Fly fishing in the winter can be challenging but, also, highly rewarding. Most people do not venture outside their homes so winter fly fishing keeps the crowds away, and often times you’ll have the water all to yourself.
Generally speaking, trout are a smidge sluggish in the winter as they become less active in, literally, wader freezing temperatures. We don’t recommend that you fly fish in the winter because it only adds further stress to fish that have not recovered from the summer.
But, if you were to fly fish during the winter, here are our top 15 winter trout flies:
When growing up, trout are always reminded by their cannibalistic parents to “eat your midges because they will make you big and strong.” Midges are, basically, the most important source of food for trout. In fact, midges are the bulk of a trout’s diet November thru February. Midges are a major food source year-round for trout.
They hatch in freezing temperatures and hatch by the thousands. Basically cockroaches. When aquatic insects are less inactive in the winter, opportunistic trout key in on drifting midge larvae. Because midges mature and develop year-round, trout depend on them for easy pick’ins.
Here are just a few of our favorite midge flies we recommend fly fishing for trout in the winter.
Typically, you’ll find swarms of these guys over slack water. Be sure to use a light tippet and target the slow-moving water following a pool.
One of the most successful searching fly patterns for trout, the Tungsten Rainbow Warrior Midge fly pattern combines a tungsten bead with a bit of flash to produce spectacular results.
Zebra Midge flies have been around for decades and for good reason — they catch fish. We love incorporating the Zebra Midge within our nymphing rigs as the first nymph followed by a heavier tungsten beaded fly. Midge larva can be found in nearly every level of the water column at all times so we make sure to keep a good variety of this pattern in our boxes. Across the board, it is a reliable trout fly in streams, rivers, and stillwater.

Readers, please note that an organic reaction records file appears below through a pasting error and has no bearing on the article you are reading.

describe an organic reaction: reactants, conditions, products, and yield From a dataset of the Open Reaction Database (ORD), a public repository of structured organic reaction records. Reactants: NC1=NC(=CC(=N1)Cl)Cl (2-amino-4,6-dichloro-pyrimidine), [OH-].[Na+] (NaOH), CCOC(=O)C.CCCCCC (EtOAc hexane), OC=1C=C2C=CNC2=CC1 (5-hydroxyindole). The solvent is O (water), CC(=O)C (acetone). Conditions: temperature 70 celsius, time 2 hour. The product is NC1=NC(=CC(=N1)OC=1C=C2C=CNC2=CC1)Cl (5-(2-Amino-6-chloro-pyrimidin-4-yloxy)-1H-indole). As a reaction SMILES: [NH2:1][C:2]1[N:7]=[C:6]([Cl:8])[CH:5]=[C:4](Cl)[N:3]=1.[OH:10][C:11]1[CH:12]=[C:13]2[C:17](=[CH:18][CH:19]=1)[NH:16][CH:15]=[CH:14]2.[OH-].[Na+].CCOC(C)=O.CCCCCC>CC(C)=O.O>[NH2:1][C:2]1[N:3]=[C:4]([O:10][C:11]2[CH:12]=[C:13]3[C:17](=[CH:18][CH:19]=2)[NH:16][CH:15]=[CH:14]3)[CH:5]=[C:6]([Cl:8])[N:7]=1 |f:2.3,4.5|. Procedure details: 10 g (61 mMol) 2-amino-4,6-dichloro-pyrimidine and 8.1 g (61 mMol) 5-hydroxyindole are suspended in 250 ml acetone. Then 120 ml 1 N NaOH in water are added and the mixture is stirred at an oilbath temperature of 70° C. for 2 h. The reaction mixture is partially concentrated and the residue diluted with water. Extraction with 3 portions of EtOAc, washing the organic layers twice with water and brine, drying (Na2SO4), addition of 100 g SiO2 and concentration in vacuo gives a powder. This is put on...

This light-weight midge larva pattern is another wet fly we recommend for our nymphing rigs. While you can fish this fly near the bottom with great success, it is best fished near the surface in slack water. On some days, you may be able to visibility see trout feeding close to the surface and sipping adult midges on the top. A great tactic would be to drop the Thin Blue Midge off the back of a dry fly pattern and cast to trout feeding both off the top and just below the surface.
Use A Two-Fly Nymph Rig
The Two-Fly Nymph Rig is an important technique that not only helps present subsurface flies better but also improves your chances. Well, sure, with an extra fly in the water you have a higher probability of catching a trout, but let’s not make this into a numbers game. Trout don’t know numbers. It comes down to the presentation of each individual fly. Trout will only move a few inches to eat an insect so you have to make sure that your fly is presented within those few inches.
With the Two-Fly Nymph Rig, both flies work together to get down into those narrow feeding lanes. The heavier larva/nymph pattern pulling the lighter emerger/pupa down.